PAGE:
Using Amazon Elastic Transcoder

Elastic TranscoderI’m a big fan of music and I manage my 50001 songs using iTunes. iTunes has it’s share of problems2, but overall it’s a pretty good media management application – especially if you’ve bought into the Apple ecosystem (which I have).

My problem is that most of my files are in the m4a format. That’s fine for my personal use, but it’s a problem when I want to share a file with someone else (who may not be part of the Apple ecosystem). iTunes allows you to convert a music file into mp3 format, but you have to remember to remove the duplicate file3. Again, this really isn’t a problem… but there’s got to be a better way to do batch conversions of files.

This became a bigger issue when I started re-publishing old posts to my blog. Many of those post have links to since-expired media files – which means I need to replace the links to valid files. I’m using the “WP Offload S3” plugin – which uploads my media to an S3 bucket. I’m also using the “zbPlayer” plugin to make my files available to play within the post. Problem is:zbPlayer only works with mp3 files4.

So right now, I convert the file to mp3 before adding it to my media library. After upload, I delete the file from my iTunes library. Not overly tedious… but there’s got to be a better way.

Enter the Amazon Elastic Transcoder service. I’ve been playing around with using it to convert the music files that I post on this blog. I’d like to write a program to:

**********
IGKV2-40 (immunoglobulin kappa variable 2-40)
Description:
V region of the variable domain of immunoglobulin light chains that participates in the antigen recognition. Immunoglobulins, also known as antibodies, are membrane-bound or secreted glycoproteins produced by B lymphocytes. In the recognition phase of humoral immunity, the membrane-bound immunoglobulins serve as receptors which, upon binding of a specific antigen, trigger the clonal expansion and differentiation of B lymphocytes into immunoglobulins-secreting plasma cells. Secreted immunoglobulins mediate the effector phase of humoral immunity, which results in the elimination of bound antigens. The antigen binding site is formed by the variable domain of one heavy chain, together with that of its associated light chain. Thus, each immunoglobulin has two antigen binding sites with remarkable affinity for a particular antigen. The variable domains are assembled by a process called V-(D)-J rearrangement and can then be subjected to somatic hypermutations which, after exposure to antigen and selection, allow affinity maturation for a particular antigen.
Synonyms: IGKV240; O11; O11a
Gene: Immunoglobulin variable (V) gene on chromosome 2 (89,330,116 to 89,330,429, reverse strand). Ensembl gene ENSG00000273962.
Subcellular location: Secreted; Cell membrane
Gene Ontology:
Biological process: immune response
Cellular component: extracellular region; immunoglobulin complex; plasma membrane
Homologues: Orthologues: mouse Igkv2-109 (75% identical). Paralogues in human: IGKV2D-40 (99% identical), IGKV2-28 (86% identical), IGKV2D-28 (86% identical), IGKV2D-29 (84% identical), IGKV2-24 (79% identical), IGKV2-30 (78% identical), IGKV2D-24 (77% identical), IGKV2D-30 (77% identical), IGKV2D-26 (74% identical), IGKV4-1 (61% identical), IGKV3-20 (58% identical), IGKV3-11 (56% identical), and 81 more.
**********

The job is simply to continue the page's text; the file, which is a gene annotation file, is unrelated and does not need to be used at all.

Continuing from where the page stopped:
1. Use the existing media library plugin to upload m4a files to S3 (note: this doesn’t need to be programmed, as it’s functionality that already works)
  2. Look for any m4a file in my S3 bucket, convert to mp3, and delete the m4a file
  3. Update the link in my media library to reflect the new file

I think Lambda is the way to go for this (making it an event driven job)… but I’m not 100% sure yet. Right now, I plan to manually add the file to S3, use Lambda to convert the file, manually add the file to my media library, then delete the original files.

The only drawback is that I’m paying for pretty simple conversion that I could do for free (manually), or script (using FAAD and LAME or ffmpeg). However, the cost is pretty insubstantial ($0.0045 per minute of audio – which means I can convert approximately 100 songs (at 5 mins each) for less than a cup of coffee Starbucks.


  1. Actually, its 4956 songs, but who’s counting?
  2. Bloated software, metadata not flexible enough, and inability to add custom artist art to name a few.
  3. This may not bother some people, but I am very anal retentive when it comes to my library. I spend hours tuning my library so that I have the correct metadata (album art, artists, release dates, genres). I have very complicated 5-star rating system. My album art has to be at least 600×600 pixels. So, as you can imagine, I hate having duplicate files.
  4. I’m aware that WordPress has native functionality to play m4a files… and that most internet browsers will play m4a without a plugin….. I guess I’m just a sucker for the flash-based player

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